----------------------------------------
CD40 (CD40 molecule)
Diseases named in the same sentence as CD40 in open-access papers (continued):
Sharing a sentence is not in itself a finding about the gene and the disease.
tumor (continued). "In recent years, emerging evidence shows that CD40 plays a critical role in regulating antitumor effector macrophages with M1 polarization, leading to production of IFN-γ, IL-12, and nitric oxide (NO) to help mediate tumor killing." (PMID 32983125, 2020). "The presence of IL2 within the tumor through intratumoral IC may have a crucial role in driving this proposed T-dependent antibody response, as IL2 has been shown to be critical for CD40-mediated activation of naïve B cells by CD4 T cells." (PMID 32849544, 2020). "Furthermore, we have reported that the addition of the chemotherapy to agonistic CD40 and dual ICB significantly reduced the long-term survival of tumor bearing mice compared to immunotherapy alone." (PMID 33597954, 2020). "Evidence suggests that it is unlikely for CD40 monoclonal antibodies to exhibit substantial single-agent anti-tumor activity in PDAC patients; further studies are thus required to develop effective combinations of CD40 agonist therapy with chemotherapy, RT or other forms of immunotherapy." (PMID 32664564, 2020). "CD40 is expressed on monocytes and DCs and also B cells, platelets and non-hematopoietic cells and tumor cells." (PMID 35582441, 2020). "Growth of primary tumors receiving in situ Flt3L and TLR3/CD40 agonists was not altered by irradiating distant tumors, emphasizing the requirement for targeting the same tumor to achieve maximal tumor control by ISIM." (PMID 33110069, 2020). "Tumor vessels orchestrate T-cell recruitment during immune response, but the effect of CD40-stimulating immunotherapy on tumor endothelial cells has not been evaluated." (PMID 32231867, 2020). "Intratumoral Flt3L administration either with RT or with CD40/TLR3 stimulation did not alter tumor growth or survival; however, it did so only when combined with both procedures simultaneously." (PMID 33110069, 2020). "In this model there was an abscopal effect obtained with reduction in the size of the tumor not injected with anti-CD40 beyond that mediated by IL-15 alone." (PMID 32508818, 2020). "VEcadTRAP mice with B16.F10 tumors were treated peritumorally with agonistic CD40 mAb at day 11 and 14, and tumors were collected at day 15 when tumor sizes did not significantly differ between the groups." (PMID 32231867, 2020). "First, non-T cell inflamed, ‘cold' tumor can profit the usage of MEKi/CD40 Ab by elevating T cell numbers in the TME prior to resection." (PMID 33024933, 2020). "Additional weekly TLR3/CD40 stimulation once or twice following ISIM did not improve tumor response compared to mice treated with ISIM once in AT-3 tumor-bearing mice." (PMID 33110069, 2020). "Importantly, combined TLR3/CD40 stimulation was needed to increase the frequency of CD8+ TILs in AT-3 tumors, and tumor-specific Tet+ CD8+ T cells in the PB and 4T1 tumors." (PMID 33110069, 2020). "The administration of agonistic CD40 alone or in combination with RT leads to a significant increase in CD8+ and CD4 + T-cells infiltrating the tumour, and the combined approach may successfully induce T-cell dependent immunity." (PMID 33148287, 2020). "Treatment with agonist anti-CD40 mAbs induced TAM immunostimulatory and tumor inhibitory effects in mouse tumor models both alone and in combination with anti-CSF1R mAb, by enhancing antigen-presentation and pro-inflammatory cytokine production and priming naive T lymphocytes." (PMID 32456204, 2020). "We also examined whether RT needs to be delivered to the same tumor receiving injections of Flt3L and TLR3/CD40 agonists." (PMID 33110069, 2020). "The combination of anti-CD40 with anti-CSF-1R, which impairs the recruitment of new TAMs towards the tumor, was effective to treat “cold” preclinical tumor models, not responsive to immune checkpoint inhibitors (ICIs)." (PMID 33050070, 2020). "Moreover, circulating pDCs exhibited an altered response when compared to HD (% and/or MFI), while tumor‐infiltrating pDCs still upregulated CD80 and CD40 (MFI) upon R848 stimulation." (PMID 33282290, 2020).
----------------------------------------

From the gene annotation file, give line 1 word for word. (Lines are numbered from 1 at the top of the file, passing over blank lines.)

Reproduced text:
CD40 (CD40 molecule)